How I earn Bitcoin for free!


17 February 2018

Posted by Ollie Reardon

Bitcoin is one of the biggest players in the exciting new world of cryptocurrency. But are you still unsure in investing in some? Well, I have a nice solution to obtaining Bitcoin without investing.

I have been using the website Freebitco.in for a little over a year now. All you need to do is sign up for an account and tick a Google reCAPTCHA box every hour. Of course, it’s not a free whole Bitcoin (At the time of writing 1 BTC = over 9900 USD).

What is the catch? Well, the reason why they’re giving you small amounts of Bitcoin every hour is due to the fact they also run a little HI-LO gambling game. I don’t agree with gambling games, so I am content with earning the small amounts of Bitcoin every hour.

Click the banner below to get started and earning free bitcoin!

Hope it helps you to get into the world of Bitcoin! Enjoy!

NOTE: The links included to sign up to freebitco.in are referral links, it means I get some perks for each new user who signs up via my link. If you’ve found this blog post helpful then please share it with your friends, family and on social media.


Speed up a slow Apple Mac


20 January 2018

Posted by Ollie Reardon

Where I work at Rapid Web, we are still rocking an old Apple Mac Mini from 2009! We use it as a testing machine to test websites on different versions of Safari and iOS using the iOS simulator that is packaged in with Xcode. It’s very sluggish these days, but it does the job (eventually). However, there are a few tips and tricks that I’ve picked up that can help increase the performance of your aging MacBook, Mac Mini, iMac or MacBook Air.

Upgrade the RAM

The most common application used on your Mac is usually your web browser such as Safari, Mozilla Firefox or Google Chrome. These need a lot of memory to temporarily store data quickly such as contents of each tab open. If you’re like me, you tend to have lots of tabs open at a time, this rapidly uses up your available memory.

Adding a new stick of RAM will help greatly if you’re a heavy internet user. The problem is, there are many different setups therefore different form factors of memory. The best way to ensure you’re getting the correct RAM module for your Mac is to use a service such as Cruicial’s system scanner.

Not only will it provide you details about your computer’s specification but also advise you on the highest amount of memory your computer supports. If possible upgrade to a memory limit of 8GB or above.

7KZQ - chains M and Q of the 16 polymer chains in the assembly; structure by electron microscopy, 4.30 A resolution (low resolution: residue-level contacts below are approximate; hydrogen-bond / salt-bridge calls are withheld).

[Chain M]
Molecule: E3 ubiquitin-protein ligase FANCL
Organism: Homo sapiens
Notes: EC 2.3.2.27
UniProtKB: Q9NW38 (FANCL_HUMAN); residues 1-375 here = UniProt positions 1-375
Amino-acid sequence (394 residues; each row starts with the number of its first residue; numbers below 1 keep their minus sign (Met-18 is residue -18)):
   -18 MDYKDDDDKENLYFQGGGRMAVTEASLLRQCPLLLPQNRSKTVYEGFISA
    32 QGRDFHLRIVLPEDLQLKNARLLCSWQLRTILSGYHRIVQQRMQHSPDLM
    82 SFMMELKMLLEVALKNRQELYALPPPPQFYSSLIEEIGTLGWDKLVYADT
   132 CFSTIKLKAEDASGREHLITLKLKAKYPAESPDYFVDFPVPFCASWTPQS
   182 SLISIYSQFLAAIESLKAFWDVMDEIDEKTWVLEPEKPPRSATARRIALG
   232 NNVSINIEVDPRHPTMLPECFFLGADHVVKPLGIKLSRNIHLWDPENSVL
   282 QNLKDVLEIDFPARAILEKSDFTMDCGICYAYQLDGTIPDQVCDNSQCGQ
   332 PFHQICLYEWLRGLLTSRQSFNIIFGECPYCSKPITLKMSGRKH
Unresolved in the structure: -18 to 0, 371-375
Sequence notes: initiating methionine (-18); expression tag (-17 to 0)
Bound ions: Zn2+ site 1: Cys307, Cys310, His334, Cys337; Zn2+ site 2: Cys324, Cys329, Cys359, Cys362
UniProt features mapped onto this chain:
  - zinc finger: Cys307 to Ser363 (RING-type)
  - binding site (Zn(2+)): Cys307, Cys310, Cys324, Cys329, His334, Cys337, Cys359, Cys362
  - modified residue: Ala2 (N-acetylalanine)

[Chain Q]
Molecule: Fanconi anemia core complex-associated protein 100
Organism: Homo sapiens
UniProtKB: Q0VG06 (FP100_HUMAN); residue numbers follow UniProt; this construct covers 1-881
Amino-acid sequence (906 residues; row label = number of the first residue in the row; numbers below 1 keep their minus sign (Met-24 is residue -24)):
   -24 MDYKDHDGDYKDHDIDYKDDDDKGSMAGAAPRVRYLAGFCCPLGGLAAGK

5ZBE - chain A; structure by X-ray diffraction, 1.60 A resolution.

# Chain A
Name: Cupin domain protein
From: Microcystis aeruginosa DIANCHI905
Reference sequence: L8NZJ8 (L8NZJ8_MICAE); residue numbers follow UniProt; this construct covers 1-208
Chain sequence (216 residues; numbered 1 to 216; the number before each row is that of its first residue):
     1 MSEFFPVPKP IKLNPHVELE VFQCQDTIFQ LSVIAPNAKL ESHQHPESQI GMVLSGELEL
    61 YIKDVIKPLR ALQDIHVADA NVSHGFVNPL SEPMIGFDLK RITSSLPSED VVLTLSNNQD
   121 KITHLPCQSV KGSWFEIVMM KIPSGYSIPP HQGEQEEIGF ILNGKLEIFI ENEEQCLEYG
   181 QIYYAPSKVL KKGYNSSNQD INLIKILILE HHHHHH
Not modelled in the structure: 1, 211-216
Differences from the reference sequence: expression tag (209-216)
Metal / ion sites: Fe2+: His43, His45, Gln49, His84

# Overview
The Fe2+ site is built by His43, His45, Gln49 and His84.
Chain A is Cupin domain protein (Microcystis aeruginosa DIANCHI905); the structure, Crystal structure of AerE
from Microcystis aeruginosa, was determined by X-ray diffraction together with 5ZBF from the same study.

Replace the hard drive with a Solid State Drive

Traditional hard drives are still being packed in with modern laptops and desktops. This is usually to keep the overall cost down when you buy a new computer. However, they are one of the biggest bottlenecks to your computer’s performance. It has an effect on your day-to-day computing tasks such as starting an application or waiting for a game to load.

There are much faster solutions to storing your files and data, using something called a “solid state drive”. Personally, I opt for the Samsung Evo 850 solid state drives as they have some of the best write/read speeds and have been running in my machines without any flaws for years.

There are cheaper alternatives such as Cruicial’s SSD range, which might even offer different read/write speeds. Worried about storage space? While there are larger capacity solid state drives, they can become quite expensive. There is an alternative to solid-state drives which also offer large capacity, but aren’t as slow as a traditional mechanical hard drive. These are called Hybrid Drives (SSHDs).

While they don’t provide the high performance read/write speed, they do have a small solid-state drive built into them. It’s usually designed to cache frequently used bits of data so it can be quickly retrieved when needed.

Tame the animations

While hardware upgrades are going to provide the best performance boosts for your Mac, there are a few software optimisations to make your Mac feel faster. For example, turning off MacOS’ animations means that it saves not just graphical processing power but also saves you a few milliseconds each time when performing common tasks such as opening application windows from the dock.

Disable dock animations

While the ‘Genie’ effect when opening/closing application windows to the dock look cool when you first get your Mac, it’s slowing your workflow down each time you do it by a few milliseconds, which all adds up throughout the day. To change this to a quicker ‘Scale’ effect simply use these following steps:

Dock settings in macOS which ‘Scale effect’ selected.
  1. Open the ‘Settings’ application
  2. Click the ‘Dock’ option
  3. Change the dropdown option for ‘Minimize windows using:’ from the ‘Genie effect’ to the ‘Scale effect’.

Tame the rest of the visual effects

There are a few hidden options that also make macOS feel much snappier. Simply follow the below steps to achieve this:

Accessibility options screenshot in macOS showing ‘Reduce motion’ and ‘Reduce transparency’ options checked.
  1. Open the Settings application again
  2. Press the ‘Accessibility’ icon
  3. In the left pane, select ‘Display’
  4. Ensure the ‘Reduce motion’ and ‘Reduce transparency’ are both checked.

Feels much faster, right?

Disable spotlight